(Footnote: the Chelsea side that lost at Carrow Road contained ten Englishmen in the starting eleven – how times have changed).
Honours were even in the league throughout the 1970s. In general, during that era, City had developed a reputation as draw specialists. They took that to the extreme versus Chelsea, drawing seven consecutive games between 1974 and 1978. A run finally ended on 10th March 1979 and a 2-0 Norwich home win.
There was a famous win in West London at the end of the 1984/85 season. The 14th May was City’s final game of the season and a 1-2 win, in the rain, seemed certain to guarantee another season of top-flight football. Eight points clear of Coventry who occupied the final place in the drop zone, the Sky Blues still had three games to play and subsequently went on to win all three, leapfrogging Norwich to safety.
Never again would clubs finish their season on different days.
1992/93 and the birth of the Premier League.
That memorable first season, it was Norwich, not Chelsea challenging for the title. In a quirk of the fixture list the two meet twice within a month – Norwich winning both. The victory at Stamford Bridge was particularly pleasurable, as City came back from 0-2 down, thanks largely to a couple of Dave Beasant goalkeeping howlers, to win 3-2.
The victory was especially sweet, as the Chelsea side included ex-Norwich heroes, and Hall of Famers, Andy Townsend and Robert Fleck. Fleck was the most recent big-money departure having become Chelsea’s record signing (£2.1m) in the summer of 1992.
During those early Premier League days, City lost just once in their first six Premier League fixtures against Chelsea. There was even a rare win in the relegation season of 1994/95, when two goals from new signing Ashley Ward, and a young debutant, Jamie Cureton game City a comfortable 3-0 home win.
It would be the last time Norwich beat Chelsea…..
It was a decade later before the two would resume battle and a lot had changed in those ten years. Now at opposite ends of the footballing spectrum, cash-rich Chelsea were establishing themselves among Europe’s elite, Norwich just happy to be back on the Premier League.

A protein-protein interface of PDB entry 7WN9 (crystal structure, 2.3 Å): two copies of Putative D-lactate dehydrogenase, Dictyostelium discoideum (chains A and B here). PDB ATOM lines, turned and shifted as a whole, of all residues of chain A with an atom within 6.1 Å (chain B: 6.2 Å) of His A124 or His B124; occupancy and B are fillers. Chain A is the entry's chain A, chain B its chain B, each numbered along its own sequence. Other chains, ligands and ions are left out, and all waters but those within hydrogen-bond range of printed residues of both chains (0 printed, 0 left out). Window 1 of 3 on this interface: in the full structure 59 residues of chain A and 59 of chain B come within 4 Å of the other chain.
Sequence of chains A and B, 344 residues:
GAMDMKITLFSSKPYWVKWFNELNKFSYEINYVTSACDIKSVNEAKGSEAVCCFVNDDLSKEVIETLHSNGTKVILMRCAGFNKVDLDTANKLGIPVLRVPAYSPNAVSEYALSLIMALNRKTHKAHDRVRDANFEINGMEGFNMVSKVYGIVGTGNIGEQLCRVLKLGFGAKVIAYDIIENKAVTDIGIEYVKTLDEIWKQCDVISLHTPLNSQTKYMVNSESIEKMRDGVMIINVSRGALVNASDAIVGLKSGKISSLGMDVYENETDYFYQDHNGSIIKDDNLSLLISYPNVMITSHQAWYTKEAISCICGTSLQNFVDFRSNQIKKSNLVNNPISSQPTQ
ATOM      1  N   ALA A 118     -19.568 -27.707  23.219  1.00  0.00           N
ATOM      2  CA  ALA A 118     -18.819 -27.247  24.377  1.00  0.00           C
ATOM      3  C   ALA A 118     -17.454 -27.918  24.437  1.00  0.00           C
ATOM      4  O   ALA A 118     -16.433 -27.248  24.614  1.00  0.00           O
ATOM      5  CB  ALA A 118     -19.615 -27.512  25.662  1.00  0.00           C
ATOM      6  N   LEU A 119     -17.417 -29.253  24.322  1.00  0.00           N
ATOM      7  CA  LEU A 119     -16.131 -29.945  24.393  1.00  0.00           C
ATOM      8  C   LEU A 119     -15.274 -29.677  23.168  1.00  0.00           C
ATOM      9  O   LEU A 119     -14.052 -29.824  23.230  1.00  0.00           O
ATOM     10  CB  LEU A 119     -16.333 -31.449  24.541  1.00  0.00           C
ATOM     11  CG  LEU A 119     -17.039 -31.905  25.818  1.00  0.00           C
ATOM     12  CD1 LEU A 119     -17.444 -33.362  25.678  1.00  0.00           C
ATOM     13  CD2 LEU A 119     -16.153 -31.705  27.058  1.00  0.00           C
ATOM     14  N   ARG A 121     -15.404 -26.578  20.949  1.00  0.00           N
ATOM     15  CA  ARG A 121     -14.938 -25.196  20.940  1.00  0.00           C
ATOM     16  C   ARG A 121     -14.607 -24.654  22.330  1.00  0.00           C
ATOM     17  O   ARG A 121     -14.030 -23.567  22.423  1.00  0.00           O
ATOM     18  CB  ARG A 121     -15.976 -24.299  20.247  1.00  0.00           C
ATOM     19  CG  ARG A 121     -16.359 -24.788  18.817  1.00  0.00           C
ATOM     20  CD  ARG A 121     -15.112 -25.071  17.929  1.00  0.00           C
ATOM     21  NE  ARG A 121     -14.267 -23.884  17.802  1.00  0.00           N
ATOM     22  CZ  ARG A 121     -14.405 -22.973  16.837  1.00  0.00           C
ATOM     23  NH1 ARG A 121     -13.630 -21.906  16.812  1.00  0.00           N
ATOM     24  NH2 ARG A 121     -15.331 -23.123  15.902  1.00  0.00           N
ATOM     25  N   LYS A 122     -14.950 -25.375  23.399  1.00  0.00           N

The games – City losing 3-1 and 4.0 – reflected the gap between the two. Chelsea ended that season Champions. Norwich ended it with relegation.
The Norwich goal in the 3-1 defeat was scored by Leon McKenzie and was significant in that it was the first goal conceded by Petr Cech in 1,025 minutes, a Premier League record.
Another player, who played in both of those games, (and scored in the 4-0) was Frank Lampard. ‘Super Frank’, of course, is now back at Chelsea in the managerial hot-seat.
The midday Carrow Road kick off will only be Lampard’s third game as a Premier League manager. It could be a good opportunity for City to strike as he finds his feet, although saying that, Lampard was one of only two managers last season that took four points of Daniels Farkes’ champions…
While you’re here… in order to hopefully guarantee the survival of MyFootballWriter.com for the foreseeable future, we’re in the midst of a crowdfunding drive. The plan is that MFW not only survives but thrives with your support and commitment. With the guaranteed revenue this monthly membership model will bring, we can introduce new formats, expand our video offering after the success of our Stuart Webber interview, whilst all the time encouraging the next generation of Canary football writers to spread their wings across our site in front of our local audience now up to 12,000-strong.
Please have a look at our Patreon page and, if you could help, we’d be ever so grateful. But, most importantly, thanks for reading.